So you’ve decided that your operation needs a microgrid. But what type of microgrid? Answering that question isn’t always easy because microgrids come in many different permutations, often customized to the business, factory, hospital, university, community or other operation they serve. But they do fall into certain broad categories, sliced and diced in various ways, including by type of grid connection, owner, developer and fuel, as well as purpose, function and sophistication. As part of our About Microgrids series, this article explains some of the various categories. Understanding what’s available will help you identify the type of microgrid right for your operation.

Remote versus grid-connected microgrids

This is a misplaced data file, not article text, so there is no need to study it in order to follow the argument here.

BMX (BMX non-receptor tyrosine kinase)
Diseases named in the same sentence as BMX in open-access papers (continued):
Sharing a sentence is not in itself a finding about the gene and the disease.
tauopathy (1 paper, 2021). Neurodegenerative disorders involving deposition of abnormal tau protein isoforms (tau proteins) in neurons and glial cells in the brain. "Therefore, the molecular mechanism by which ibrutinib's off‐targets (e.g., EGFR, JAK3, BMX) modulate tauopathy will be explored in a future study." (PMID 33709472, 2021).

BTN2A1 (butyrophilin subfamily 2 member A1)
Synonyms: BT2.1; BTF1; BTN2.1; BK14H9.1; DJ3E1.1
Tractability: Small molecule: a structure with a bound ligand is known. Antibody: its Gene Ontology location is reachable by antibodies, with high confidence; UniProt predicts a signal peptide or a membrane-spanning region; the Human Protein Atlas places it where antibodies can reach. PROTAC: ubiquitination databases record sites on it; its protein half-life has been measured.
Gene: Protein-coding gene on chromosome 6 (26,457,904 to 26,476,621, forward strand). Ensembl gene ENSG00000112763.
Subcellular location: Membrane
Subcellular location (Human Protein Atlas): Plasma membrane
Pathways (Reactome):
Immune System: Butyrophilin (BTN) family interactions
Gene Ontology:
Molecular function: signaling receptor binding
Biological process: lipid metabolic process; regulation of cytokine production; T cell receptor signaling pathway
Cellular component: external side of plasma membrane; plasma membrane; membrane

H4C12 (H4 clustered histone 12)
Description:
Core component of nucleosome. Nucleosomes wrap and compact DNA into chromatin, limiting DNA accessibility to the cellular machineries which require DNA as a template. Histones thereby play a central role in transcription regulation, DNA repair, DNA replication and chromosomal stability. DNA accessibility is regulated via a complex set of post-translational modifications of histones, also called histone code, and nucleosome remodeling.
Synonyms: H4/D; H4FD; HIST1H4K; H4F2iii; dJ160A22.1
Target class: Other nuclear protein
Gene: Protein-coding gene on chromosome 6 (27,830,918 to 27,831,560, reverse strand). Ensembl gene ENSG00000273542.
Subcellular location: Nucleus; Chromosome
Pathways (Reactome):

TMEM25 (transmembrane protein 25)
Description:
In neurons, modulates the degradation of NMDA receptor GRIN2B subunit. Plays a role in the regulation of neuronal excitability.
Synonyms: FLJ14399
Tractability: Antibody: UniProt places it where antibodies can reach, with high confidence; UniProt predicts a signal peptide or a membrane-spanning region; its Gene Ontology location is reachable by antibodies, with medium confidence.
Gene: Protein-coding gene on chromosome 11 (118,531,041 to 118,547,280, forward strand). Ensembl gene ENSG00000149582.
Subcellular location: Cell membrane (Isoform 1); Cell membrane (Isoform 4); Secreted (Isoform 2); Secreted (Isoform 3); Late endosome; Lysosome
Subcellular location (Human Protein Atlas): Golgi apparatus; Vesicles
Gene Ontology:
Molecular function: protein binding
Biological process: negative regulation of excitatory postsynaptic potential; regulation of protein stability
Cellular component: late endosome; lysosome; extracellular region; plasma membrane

Microgrids are categorized most broadly by their grid interface, of which there are two choices. A microgrid is either grid connected or remote (not linked to the grid). Remote microgrids often are found on islands or in isolated areas of the world that lack a central utility grid — or at least one that is reliable. You’re likely to find remote microgrids in rural Africa, the Himalayas, islands, military combat zones and other isolated locations. Remote microgrids operate independently; they rely solely on their own generators to keep the power flowing to customers. Grid-connected microgrids, on the other hand, can work with a central grid. They choose to take service from […]

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